In April of 1949 Life Magazine, one of the most influential media instruments of the time, ran a two page spread featuring fifty passport sized photographs – Dorothy Parker, Norman Mailer, Leonard Bernstein, Lillian Hellman, Aaron Copland, Langston Hughes, Clifford Odets, Arthur Miller, Albert Einstein, Charles Chaplin, Frank Lloyd Wright, Marlon Brando, Henry Wallace – 50 people, all accused of “toying with Communism.” It’s an astounding list! They represent the majority of America’s intellectual elite … scientists, clergymen, authors, classical musicians, congressmen, playwrights, labor leaders. Many of them were heroes to my parents and the very authors I was reading in school.
Life Magazine later published an enthusiastic picture story about a high school student in Orange County who secretly taped one of his teachers making anti-American remarks and sent them into the FBI. A text-book called Exploring American History, co authored by a Yale historian, told students, “The FBI urges Americans to report directly to its offices any suspicions they may have about Communist activity on the part of their fellow Americans. … When Americans handle their suspicions in this way, rather than by gossip and publicity, they are acting in line with American traditions.”
In 1950 the Republican Election Committee authorized Wisconsin Senator Joseph McCarthy to give a virulent anti-communist speech in Wheeling, West Virginia. Enemies from Within, he called it, and attacked the intellectual elite that supported the New Deal. “The bright young men who are born with silver spoons in their mouths are the ones who have been worst … In my opinion the State Department, which is one of the most important government departments, is thoroughly infested with communists.” Most dangerous of all was Truman’s Secretary of State Dean Acheson, who was that “pompous diplomat in striped pants, with the phony British accent.”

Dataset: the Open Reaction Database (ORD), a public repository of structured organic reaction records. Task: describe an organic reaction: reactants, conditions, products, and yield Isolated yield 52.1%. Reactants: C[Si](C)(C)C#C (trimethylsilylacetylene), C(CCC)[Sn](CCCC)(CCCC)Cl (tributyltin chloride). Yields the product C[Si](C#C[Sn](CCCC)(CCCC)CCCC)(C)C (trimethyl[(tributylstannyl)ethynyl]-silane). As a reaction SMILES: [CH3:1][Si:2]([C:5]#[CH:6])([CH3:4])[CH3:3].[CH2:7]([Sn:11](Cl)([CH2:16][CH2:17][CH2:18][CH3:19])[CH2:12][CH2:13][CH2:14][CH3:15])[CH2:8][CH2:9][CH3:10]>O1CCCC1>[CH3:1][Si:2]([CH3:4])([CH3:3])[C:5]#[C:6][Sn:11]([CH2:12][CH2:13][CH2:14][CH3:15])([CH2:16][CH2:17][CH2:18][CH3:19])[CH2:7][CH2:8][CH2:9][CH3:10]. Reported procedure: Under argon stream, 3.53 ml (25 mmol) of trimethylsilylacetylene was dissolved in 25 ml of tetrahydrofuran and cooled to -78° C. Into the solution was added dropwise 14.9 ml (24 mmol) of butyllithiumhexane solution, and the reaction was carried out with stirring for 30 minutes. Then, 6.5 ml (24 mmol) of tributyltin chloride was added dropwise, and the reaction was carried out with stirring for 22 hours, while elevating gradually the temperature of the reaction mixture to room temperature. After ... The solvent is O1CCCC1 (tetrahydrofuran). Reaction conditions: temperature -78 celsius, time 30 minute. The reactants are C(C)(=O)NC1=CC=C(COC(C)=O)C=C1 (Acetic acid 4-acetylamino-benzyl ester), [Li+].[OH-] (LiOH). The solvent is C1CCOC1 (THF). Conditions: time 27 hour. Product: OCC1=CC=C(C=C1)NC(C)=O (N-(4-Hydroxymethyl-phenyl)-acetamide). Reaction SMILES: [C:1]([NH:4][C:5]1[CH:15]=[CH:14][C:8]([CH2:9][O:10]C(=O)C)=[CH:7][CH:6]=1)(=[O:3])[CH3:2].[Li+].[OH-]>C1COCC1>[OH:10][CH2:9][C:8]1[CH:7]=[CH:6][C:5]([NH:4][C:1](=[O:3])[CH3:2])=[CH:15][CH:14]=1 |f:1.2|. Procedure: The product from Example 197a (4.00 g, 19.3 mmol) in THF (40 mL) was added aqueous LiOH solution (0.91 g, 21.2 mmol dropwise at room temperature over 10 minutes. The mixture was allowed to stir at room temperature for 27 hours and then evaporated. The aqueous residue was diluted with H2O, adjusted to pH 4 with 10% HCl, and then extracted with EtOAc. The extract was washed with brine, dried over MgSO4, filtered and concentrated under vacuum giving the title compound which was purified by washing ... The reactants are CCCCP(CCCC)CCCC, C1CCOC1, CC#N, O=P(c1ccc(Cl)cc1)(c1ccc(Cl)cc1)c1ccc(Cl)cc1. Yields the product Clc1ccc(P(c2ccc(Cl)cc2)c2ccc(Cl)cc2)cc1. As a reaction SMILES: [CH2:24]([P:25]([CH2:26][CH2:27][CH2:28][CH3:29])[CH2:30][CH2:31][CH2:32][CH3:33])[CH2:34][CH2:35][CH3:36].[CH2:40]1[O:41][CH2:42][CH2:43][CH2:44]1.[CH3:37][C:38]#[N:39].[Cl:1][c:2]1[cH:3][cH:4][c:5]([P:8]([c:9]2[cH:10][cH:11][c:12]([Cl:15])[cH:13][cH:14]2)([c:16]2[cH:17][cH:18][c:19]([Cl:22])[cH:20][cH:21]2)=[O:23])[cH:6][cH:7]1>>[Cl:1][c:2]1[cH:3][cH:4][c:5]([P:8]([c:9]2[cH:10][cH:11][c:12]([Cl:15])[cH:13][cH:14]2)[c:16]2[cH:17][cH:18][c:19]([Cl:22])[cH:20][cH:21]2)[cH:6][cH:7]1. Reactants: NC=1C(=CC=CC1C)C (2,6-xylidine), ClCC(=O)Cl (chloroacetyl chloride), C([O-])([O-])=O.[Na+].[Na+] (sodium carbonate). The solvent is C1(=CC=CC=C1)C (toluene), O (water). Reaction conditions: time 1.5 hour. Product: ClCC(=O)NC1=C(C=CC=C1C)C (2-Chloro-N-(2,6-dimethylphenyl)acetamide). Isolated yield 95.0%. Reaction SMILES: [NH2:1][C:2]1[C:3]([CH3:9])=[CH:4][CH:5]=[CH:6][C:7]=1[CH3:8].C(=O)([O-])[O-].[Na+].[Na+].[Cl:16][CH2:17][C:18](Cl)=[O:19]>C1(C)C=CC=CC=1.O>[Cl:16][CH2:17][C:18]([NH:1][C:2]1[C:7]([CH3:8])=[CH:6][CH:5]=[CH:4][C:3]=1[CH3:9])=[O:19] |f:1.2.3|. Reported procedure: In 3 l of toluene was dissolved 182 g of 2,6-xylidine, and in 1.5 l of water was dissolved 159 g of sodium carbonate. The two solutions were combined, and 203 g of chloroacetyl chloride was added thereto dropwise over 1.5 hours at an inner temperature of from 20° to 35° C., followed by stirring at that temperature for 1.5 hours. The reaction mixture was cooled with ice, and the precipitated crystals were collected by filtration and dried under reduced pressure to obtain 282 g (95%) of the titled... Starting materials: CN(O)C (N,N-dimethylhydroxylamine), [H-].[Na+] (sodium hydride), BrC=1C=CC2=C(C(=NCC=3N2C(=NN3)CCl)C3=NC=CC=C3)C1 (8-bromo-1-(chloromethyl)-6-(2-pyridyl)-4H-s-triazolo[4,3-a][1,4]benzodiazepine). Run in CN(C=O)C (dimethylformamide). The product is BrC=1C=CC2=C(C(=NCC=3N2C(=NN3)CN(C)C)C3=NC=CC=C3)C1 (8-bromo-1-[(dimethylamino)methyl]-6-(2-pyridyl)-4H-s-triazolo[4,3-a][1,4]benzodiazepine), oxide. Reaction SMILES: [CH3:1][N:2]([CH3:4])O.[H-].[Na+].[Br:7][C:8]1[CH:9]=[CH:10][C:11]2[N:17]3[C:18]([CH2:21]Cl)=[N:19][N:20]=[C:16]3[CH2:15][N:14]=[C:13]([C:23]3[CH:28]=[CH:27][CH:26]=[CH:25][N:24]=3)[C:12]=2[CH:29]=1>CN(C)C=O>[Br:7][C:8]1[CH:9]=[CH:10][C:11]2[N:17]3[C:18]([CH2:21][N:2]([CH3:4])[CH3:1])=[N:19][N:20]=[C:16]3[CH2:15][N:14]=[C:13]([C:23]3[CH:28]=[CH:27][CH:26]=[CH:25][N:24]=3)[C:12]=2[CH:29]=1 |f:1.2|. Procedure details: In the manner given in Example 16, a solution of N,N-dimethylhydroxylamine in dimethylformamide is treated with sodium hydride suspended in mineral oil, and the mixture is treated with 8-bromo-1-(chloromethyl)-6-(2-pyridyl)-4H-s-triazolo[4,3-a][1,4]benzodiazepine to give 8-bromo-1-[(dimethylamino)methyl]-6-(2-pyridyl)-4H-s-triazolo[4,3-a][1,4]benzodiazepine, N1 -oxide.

My parents recognized the appeal to a mean-spirited, “known-nothing,” anti-intellectual streak in the
American character. “Patriotism is the last refuge of a scoundrel,” my father quoted Samuel Johnson. But events reinforced American fears. On June 25th, 1950, North Korean troops crossed the border into South Korea and Truman declared war. The Soviet Union announced the development of its own atomic bomb. Americans were persuaded that Communist spies must have given them the secret. Ethel and Julius Rosenberg were tried, convicted and sentenced to death in 1951 for doing just that. My parents did not doubt Julius’ guilt, but they doubted Ethel was involved and felt bad for the two children. (With the release of previously secret documents in July of 2015, it turned out they were probably right; Ethel was not involved.)
Playwright Arthur Miller commented in 1996 that the early 1950s are “an America almost nobody I know seems to remember clearly.” It is difficult to recall how dark those times were. Miller continues, “I remember those years … but I have lost the dead weight of the fear I had then. Fear doesn’t travel well; just as it can warp judgment, its absence can diminish memory’s truth.” The truth, most people believed that those accused of communist affiliations “must have done something.”
If you believed in labor movements, workers rights, retirement benefits, educational opportunities, equality for women and minorities, world peace, a universal health care system, you kept quiet. If you acknowledged too many of these goals, or had ever joined a movement that fought for too many of them, you were a communist dupe. You’d lose your job and be ostracized by friends and acquaintances.
Former Nazis were rehabilitated and praised as Western cultural icons in the fight against communism. German conductors Kurt Furtwangler and Herbert von Karajan became famous after the war despite their Nazi Party membership. Von Karajan had opened every concert during the Nazi era with the Horst Wessel song. Elizabeth Swartzkopf, a famous soprano, gave concerts for the Waffen SS on the Eastern front and starred in Goebbels propaganda
films. Verner von Braun, a Nazi scientist who used slave labor to manufacture V-2 rockets that attacked London, was put in charge of our missile program.
The Russians, who had been our allies in the war, were now our enemies and the Japanese and Germans were our allies. Playwright Arthur Miller later commented in his memoir Timebends: A Life “this wrenching shift, this ripping off of Good and Evil labels from one nation to another, had done something to wither the very notion of a world even theoretically moral. If last month’s friend could so quickly become this month’s enemy, what depth of reality could good and evil have?”